(This version corrects an earlier version which incorrectly referred to "higher" order-to-trade ratios in the first paragraph instead of "lower" ratios.)
London - A policy officer for the European Commission argued at a financial conference that efforts to force markets to have lower order-to-trade ratios were in the interest of the wider market, though his views met with scepticism.
"Unlike MiFID 1, MiFID II is not just there to reduce administrative costs for the industry. It's actually a reform of EU market structure in an attempt to get more trading onto organised venues and to make all trading, all kinds of financial instruments pre- and post-trade, transparent," Jasper Jorritsma of the European Commission said in a panel discussion.
As part of that, an order-to-trade ratio was one idea that was being taken up by both the Council of Europe and the European Parliament, Jorritsma said. The concern is that exchange systems are being overloaded and that there is too much "fake liquidity."
"And one of the ways of addressing both of those concerns would be to maximise the ratio between the number of transactions that someone does and the number of orders that they can post," he said.
"In this case, one of the reasons for wanting to regulate is that exchanges have shown that they're not able to manage this risk adequately, possibly because they just make too much money out of all the actual trading so that they don't necessarily have the proper amount of incentives," he added. By introducing regulation, authorities would be helping them in collectively addressing the issue.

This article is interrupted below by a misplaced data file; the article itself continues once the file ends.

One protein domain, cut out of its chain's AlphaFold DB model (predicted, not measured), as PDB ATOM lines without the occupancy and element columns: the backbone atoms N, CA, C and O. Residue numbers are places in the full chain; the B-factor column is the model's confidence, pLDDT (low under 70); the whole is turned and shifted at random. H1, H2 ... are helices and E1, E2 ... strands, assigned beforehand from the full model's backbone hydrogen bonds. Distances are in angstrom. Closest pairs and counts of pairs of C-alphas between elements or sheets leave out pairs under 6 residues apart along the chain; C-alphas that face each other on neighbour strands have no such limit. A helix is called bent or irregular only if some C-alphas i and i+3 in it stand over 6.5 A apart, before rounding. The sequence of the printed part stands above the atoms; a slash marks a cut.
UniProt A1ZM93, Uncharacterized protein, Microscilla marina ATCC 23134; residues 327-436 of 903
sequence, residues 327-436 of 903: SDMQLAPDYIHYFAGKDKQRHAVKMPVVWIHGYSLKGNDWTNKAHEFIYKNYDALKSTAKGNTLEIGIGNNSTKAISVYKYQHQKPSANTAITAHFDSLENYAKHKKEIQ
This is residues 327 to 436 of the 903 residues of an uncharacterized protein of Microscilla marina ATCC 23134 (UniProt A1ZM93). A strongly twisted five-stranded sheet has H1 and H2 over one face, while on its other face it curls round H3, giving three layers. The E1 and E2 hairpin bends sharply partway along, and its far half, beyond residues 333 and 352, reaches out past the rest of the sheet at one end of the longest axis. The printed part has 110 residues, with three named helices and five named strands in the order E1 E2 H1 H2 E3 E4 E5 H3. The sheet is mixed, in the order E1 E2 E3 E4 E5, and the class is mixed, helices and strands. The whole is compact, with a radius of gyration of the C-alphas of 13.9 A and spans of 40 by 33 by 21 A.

Kee-Meng Tan, managing director for electronic trading at Knight Capital, scoffed at that argument.
"That's just like the government telling you that you can only download five megabytes on your phone a day, that's it, because you might bring down the phone company," he said.
Tan said there was "some logic" to having an order-to-trade ratio, but he said the key would be in implementation and not having a uniform approach that failed to take account of various asset classes and types of instruments.
"If we get in a situation where you create a uniform order-to-trade ratio on all stocks listed on the market - liquid versus illiquid - then you're going to have a situation where market makers are going to widen out their quotes … which means that the cost of trading becomes significantly higher. That is just one pure example of what happens when you have a blanket regulation across the board," he said.
He also said market-making firms need flexibility if they're posting liquidity on multiple venues.
"Maybe you just got taken up on Venue A, you have to cancel the same order on Venue B. That's part of that whole decision process. You have to adjust your orders because the market is moving, things are changing. The trading models have a number of inputs into them," Tan said.
Jorritsma said regulators were trying to do what was best for the overall market.
"I think the objectives behind all of these proposed measures are firstly, to protect the market as a whole, and secondly, to protect those who are less smart than the people here in the room," he said.
Professor Philip Treleaven, director at the PhD Centre in Financial Computing at University College London, wondered why firms that did post fake liquidity were not more aggressively pursued through existing laws.
"There are a lot of small firms who have an algorithmic trading strategy based on fake liquidity. I personally consider this market manipulation," Treleaven said in the panel discussion.
Jorritsma said it had been difficult to bring cases both because of the quality of data available and because of the challenge of convincing a judge that such behaviour would qualify as market manipulation.
That, Tan said, illustrated an approach he found questionable, one where regulators, unable to enforce current legislation, resorted to introducing more legislation.